The question before us is why was she tortured? Even if for a moment we assumed she was a Naxalite, does that warrant sexual abuse and torture? Why were the Constitutional rights so openly flouted and yet key officers were not called to question?

Not only Soni Sori, but hundreds of other Adivasis have been wrongfully confined, false cases heaped on them and reports of torture have emerged from more than one place.

More recently, Bela Bhatia wrote about rampant rape of Adivasi women and random detention and assault of men in The Pegdapalli Files. This report is worth your time. For her efforts to expose the human rights violation, Bela Bhatia has been threatened and slandered.

Jagdalpur Legal Aid Group (JagLAG) that worked for the legal rights of Adivasis have been evicted. Journalists who reported on Constitutional violation of Adivasis rights to life, dignity and property have been silenced – either by intimidation or arrest. As the India Today long story “Life in the Red” shows, journalists are reporting under the shadow of fear.

In absence of activists and journalists, we will never hear the other side of the story, the one beyond what the State machinery wants us to know.

Soni Sori campaign
Soni Sori campaign

Rights of the Forests

Chhattisgarh boasts of some of the densest forest cover in India. It is also rich in minerals, rich in natural resources. But that forest cover is quickly being depleted. Between 2011 and 2013, there is reduction of 19 sq kms (1 sq km= 100 football fields) of forest area in Bastar district alone.

Whereas Forests cannot speak for themselves, we the Citizens should ask why the forests are being cut down indiscriminately. One of the major reasons is mining. The area is rich in minerals, coal and other natural resources. A second reason is movement of Adivasis in giving up traditional forest-dependent livelihoods in favour of clearing land for agriculture which is facilitated by the State. The third reason that is cited is to evict Naxalites from these forests.

Forests hold rich biodiversity. Forests protect landscape from erosion, from multiple natural disasters, and provide oxygen to the world. How is it that under our watch the forests are being cut down and there is not more than a whisper of dissent? Except that of locals and human rights groups like Amnesty India.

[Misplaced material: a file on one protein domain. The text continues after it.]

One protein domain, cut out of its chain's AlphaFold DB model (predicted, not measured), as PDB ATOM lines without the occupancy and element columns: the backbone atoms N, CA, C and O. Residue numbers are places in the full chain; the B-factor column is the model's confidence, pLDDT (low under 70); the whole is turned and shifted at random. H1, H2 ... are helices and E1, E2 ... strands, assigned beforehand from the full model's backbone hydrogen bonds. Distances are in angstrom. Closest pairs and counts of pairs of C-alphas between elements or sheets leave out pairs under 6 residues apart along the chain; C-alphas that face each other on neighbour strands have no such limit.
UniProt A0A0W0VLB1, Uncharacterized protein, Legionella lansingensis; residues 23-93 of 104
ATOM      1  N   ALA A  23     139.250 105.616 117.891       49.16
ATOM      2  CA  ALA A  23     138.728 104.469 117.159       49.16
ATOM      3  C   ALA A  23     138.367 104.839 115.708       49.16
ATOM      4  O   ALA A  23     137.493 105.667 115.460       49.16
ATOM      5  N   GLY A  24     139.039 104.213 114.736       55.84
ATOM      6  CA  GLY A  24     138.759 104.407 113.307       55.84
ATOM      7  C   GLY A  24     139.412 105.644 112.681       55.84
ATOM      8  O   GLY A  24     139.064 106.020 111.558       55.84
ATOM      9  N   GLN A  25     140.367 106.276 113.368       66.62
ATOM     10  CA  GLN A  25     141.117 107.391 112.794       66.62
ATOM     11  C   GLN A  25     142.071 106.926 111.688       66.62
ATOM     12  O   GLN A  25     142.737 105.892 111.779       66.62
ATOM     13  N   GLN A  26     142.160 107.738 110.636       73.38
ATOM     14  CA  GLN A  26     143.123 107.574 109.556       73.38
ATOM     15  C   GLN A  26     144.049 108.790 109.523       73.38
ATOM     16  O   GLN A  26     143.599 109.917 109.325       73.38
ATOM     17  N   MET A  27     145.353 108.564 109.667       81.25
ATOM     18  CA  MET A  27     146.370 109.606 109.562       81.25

Who gains by cutting the forests? The locals or big mining corporations and their corrupt nexus with politicians?

Future of Bastar

Like it or not, Naxalism arose as a counter to the atrocities committed by rich landlords. If you read Hello Bastar by Rahul Pandita, you will know several stories of the horrifying crimes committed by the land-owning upper caste groups on landless. A systematic way in which groups of people were kept illiterate, under-developed, in poverty and complete dependence on the land-owning groups.

Like it or not, Naxalism empowered the marginalized, as Bela Bhatia said and I paraphrase, to name the crimes as injustice rather than fate. It is a different thing that Naxalism quickly veered into violence that consumed the very people they were fighting for. It pushed the locals into a state where they could no longer make choices, but remain in that uncertain diplomatic silence on issues.

So if we assume Mission 2016 will succeed and Naxalism will end, the question before is who will benefit from it? Will Adivasis regain rights over the land and rights to dignity? Will they have a voice in their own development and all issues that pertain to their district, to their community? Will they now begin to receive fair and just trials or will they be massacred as possible Naxalites? Will they be empowered to document injustice and successful get constitutionally-guaranteed remedies?

Or will it pave the path for multinational and big mining groups to set up shops, to make rich richer.